JOHN VERNON LORD
THE ABSURD EVENT
APPROACHES TO ABSURDITY IN ILLUSTRATION
(A brief talk at the 10th Illustration Forum at Falmouth Friday 9 March 2012)
(most images can be enlarged - then use your back button)
Albert Einstein once said that – "If at first the idea is not absurd there is no hope for it." At such an absurd event as this we must consider, now and then, before and afterwards, why there is something or nothing somewhere somehow that we may be unaware of in the way that matter matters. It is all dependant upon the degree to which we can find out a true meaning that underlies a whole range of issues to do with tissues - and the shallow depths of significance and context. Opinion on these matters is rather like peeling the layers of an onion; the one causes the weeping and so does the other.
My thesis today concerns the balance between a consideration of whether it is right to estimate, or wrong to conjecture, the differences between - reality and fantasy and nothing and something, anything and everything. For I believe the sense of one thing can be the nonsense of another. It could, of course, be a rude addition to erudition.
Now, in this paper, we could examine 'a dirty bus', something we are all concerned about. I could investigate whether a dirty bus is in fact only really filthy to those who know what cleanliness is. But I am not going to. Why not?
As our examination proceeds we shall find our attention focussed more and more on less and less. And, you will see that our best departure will be to go to nowhere at all. The longer I talk, the shorter it will be to get to the end. However, before we do this we must ponder upon a number of issues that relate to tissues and sneezing. 'A tissue' is often required when you go 'a-tish-oo', that wondrous onomatopoeic sound for a sneeze.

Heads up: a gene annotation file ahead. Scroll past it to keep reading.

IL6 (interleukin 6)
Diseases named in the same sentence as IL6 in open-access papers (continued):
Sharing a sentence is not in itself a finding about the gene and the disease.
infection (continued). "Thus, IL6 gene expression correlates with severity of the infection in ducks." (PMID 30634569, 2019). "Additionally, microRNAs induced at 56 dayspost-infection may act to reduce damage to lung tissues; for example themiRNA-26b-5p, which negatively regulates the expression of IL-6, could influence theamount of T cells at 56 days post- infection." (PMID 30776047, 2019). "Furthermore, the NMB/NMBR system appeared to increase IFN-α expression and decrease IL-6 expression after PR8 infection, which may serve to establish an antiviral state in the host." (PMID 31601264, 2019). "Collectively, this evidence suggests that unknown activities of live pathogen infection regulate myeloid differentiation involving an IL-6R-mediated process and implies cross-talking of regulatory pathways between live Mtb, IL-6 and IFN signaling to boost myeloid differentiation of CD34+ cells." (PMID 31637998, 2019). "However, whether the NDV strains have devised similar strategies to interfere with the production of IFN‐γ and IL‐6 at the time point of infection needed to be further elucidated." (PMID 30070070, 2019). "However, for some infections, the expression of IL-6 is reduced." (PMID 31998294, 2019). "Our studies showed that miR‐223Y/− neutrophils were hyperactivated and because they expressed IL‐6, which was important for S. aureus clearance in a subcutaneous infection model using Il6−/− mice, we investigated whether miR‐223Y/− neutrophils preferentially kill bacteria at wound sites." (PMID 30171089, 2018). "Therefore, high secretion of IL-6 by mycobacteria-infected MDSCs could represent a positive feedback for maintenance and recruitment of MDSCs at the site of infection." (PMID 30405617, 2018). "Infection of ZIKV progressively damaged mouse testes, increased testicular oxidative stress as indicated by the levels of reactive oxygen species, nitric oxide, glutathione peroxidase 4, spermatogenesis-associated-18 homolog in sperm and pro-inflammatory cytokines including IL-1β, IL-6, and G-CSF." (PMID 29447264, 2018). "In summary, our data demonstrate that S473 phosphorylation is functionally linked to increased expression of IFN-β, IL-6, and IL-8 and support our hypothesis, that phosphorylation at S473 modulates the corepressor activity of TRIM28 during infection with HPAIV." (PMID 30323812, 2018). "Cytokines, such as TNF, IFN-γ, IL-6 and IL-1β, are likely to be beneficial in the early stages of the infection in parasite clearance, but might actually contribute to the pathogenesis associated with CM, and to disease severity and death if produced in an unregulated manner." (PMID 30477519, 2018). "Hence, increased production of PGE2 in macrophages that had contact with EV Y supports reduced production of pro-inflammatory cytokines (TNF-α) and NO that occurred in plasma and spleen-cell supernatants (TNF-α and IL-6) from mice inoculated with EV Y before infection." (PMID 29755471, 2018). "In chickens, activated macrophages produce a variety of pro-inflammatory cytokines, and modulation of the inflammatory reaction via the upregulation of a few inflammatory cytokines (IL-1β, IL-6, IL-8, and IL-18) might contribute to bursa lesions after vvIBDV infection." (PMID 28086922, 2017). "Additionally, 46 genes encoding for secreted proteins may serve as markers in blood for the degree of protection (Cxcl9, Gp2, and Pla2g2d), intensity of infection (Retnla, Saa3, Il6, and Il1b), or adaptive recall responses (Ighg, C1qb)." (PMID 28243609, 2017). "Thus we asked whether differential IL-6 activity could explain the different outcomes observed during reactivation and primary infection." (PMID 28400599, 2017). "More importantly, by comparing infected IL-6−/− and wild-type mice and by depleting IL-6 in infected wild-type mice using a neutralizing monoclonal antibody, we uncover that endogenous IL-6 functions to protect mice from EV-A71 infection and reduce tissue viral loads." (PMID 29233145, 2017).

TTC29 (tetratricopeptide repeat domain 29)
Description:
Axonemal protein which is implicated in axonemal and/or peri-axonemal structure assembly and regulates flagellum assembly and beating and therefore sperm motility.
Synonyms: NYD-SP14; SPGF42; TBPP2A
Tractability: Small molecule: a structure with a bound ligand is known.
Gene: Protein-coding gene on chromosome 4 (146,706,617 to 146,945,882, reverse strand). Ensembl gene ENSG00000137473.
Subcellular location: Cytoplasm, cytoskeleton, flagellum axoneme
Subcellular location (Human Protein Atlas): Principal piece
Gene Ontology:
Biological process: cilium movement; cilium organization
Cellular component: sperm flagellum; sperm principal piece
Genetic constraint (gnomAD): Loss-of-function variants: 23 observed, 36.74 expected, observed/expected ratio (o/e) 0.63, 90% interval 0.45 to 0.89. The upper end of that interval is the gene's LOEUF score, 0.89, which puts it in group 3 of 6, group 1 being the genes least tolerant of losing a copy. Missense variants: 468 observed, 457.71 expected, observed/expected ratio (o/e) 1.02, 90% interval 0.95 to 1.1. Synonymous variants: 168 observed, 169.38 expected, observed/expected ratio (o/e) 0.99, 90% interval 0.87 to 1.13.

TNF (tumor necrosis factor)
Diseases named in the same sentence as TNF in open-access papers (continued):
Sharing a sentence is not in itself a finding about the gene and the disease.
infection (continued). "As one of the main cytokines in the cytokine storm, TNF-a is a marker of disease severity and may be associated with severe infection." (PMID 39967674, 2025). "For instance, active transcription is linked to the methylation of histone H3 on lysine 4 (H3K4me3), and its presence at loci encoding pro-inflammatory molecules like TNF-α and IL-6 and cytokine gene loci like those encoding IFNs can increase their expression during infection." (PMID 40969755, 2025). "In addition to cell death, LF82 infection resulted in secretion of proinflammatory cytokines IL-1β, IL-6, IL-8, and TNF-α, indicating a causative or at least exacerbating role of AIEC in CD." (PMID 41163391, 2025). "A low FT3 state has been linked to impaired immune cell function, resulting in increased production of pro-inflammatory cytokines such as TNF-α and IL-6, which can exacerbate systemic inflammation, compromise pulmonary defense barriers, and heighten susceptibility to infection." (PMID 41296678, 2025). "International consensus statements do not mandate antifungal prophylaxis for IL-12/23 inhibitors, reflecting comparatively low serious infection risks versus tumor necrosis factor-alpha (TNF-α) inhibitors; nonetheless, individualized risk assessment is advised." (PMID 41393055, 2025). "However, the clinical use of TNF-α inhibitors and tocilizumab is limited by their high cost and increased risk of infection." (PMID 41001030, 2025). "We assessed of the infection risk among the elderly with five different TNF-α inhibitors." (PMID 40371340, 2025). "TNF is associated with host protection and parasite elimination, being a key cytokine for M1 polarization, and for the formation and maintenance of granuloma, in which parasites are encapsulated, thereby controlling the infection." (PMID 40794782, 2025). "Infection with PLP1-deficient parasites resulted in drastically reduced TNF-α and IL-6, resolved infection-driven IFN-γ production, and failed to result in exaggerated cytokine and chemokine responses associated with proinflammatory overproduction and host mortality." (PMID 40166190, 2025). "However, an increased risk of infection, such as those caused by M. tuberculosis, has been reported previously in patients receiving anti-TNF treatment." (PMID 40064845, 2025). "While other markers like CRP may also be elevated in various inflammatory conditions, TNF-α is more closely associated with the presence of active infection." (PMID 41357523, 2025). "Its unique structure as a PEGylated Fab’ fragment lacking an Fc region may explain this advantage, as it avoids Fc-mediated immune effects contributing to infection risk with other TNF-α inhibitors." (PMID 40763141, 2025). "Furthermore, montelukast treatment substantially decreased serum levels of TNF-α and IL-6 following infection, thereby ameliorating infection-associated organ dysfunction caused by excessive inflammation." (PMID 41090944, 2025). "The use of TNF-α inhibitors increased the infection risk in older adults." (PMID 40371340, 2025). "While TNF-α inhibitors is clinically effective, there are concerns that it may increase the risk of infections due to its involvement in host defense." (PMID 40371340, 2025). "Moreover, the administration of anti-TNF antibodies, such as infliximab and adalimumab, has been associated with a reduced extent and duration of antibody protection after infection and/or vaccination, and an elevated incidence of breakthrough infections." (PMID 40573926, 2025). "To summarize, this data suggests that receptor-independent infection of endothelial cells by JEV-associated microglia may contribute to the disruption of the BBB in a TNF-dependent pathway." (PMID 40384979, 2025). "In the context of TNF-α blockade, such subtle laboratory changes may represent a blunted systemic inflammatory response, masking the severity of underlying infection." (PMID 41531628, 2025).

Two drawings by JVL ('It might as well be round') 1991 and 'Medici spaghetti') 1983 Fire without smoke or flames is uncommon and it makes you wonder if there is any anger without peace? Some people don't care a fig where a war is. Peace packs a far greater punch than war. Spaghetti needs someone to eat it. After all there would be no truth without lies - and for weakness to exist there needs to be a degree of power and strength, as death is dependent upon life. A purr needs a cat in the same way as a bark needs either a dog or a tree - barking up the wrong tree for instance (the right tree at that) or indeed the left tree, or even up a gum tree. Where is the smell without the nostril? What can a kiss do without any lips?
If nobody is around to observe, or hear the sound of a nose drip from the snout of an aardvark splashing upon a leafy forest track of rhubarb– how do we know it happened?
Tracey Emin & Leonardo da Vinci
We have been told by Freddie Mercury that 'Nothing really matters'. And furthermore, we have heard in another Pop lyric that 'Nothin' ain't worth nothin', but it's free'. Do we really believe that remark in a Beatles lyric that 'Nothing is real'? Yes we must agree that nothing is indeed real since Porgy said some people have 'plenty o'nuttin' and plenty is a lot. Nothing has 'no night' in it, as an anagram.
Tracey Emin - Drawings for merchandise
If I say that 'nothing is better than a nice cup of tea' – why drink it then? For I have already said that nothing is 'better than tea' so it would be better to drink no tea.
Let us consider emptiness as a representation of nothing, such as spaces, gaps and holes – those apparent nothingnesses that are vital somethings.